Guatemala convicts ex-police chief for student leader's disappearance

By Mike McDonald

GUATEMALA CITY (Reuters) - A Guatemalan court sentenced a former national police chief on Friday to 40 years in prison for orchestrating the disappearance of a student union leader in 1984 during the country's bloody civil war.

Hector Bol de la Cruz, chief of police from 1983 to 1985, was convicted in the kidnapping and disappearance of Fernando Garcia, last seen when officers detained him outside his home in the capital in 1984.

"The accused supported, authorized and committed the acts in question," Judge Yasmin Barrios told the court after a three-judge panel handed down the conviction and sentence. "Hector Bol de la Cruz had knowledge of Fernando Garcia's capture ... he was the one giving the orders."

The court also sentenced former senior police officer Jorge Gomez to 40 years for his role in the kidnapping. The court found he had ordered a patrol car with four officers to monitor the street where Garcia vanished on February 18, 1984.

Two of the policemen were sentenced in 2010 to 40 years in prison for their involvement in Garcia's disappearance.

Garcia was 26 years old when witnesses last saw him being frisked by officers and taken away in patrol trucks. Police told his family he was being investigated for alleged participation in a local communist party, according to testimony.

"They changed my life, but at the end of the story, justice has been done," said leftist congresswoman Nineth Montenegro, Garcia's wife at the time of his disappearance.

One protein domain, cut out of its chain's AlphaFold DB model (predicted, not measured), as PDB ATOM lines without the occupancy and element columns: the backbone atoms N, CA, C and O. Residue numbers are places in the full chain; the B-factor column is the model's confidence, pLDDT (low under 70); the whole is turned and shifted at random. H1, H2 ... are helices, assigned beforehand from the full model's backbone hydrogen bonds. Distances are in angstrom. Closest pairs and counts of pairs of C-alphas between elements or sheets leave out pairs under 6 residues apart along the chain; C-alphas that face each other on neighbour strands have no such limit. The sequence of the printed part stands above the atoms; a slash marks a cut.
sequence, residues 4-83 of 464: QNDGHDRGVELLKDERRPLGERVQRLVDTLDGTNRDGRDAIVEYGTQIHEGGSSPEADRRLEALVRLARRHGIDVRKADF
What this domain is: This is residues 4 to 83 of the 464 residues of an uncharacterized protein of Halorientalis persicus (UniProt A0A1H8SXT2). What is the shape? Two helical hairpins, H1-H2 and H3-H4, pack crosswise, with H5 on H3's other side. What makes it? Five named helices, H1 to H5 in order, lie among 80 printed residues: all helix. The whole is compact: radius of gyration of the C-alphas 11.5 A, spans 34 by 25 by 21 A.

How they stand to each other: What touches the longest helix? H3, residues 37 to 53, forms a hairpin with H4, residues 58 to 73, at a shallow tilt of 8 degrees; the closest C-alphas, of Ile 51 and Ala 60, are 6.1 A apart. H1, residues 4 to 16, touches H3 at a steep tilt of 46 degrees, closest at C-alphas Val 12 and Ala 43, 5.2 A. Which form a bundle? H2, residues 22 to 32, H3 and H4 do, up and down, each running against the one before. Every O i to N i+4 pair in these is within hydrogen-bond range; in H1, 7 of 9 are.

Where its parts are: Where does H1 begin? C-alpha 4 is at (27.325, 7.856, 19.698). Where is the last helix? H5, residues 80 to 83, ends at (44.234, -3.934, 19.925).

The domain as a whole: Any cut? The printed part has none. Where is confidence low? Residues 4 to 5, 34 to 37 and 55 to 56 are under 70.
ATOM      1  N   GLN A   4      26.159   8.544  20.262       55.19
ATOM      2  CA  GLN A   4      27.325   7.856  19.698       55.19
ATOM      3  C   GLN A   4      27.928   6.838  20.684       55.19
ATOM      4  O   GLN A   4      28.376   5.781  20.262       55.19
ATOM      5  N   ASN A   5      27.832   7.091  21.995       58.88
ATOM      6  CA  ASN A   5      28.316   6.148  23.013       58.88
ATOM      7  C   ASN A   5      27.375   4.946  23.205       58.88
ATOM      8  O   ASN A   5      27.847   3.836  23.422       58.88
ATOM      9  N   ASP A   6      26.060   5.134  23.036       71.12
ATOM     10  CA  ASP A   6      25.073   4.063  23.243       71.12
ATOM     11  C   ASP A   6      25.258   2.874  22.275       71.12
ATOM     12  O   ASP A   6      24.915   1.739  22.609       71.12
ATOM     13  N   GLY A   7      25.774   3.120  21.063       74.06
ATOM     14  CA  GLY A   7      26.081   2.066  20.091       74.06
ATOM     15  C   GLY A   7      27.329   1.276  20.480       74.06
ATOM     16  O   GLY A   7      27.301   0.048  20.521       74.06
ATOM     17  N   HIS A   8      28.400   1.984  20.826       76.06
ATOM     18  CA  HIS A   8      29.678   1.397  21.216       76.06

The 73-year-old Bol de la Cruz denied any involvement in Garcia's disappearance, and his lawyers said they would appeal.

Some 200,000 people were killed and 45,000 disappeared during Guatemala's 1960-1996 civil war that pitted a string of right-wing governments against leftist insurgents.

The country of 15 million people has been under pressure from rights groups to bring suspected war criminals to justice.

In May, former dictator Efrain Rios Montt, who ruled during the war's bloodiest phase in 1982 and 1983, was sentenced to 80 years in prison for genocide and crimes against humanity after being convicted of orchestrating the killing of at least 1,771 members of the Maya Ixil group.

But Guatemala's Constitutional Court overturned the sentence against Rios Montt 10 days after his conviction, citing procedural errors during the trial. The 87-year-old is under house arrest awaiting a new trial.

(Editing by Gabriel Stargardter and Peter Cooney)

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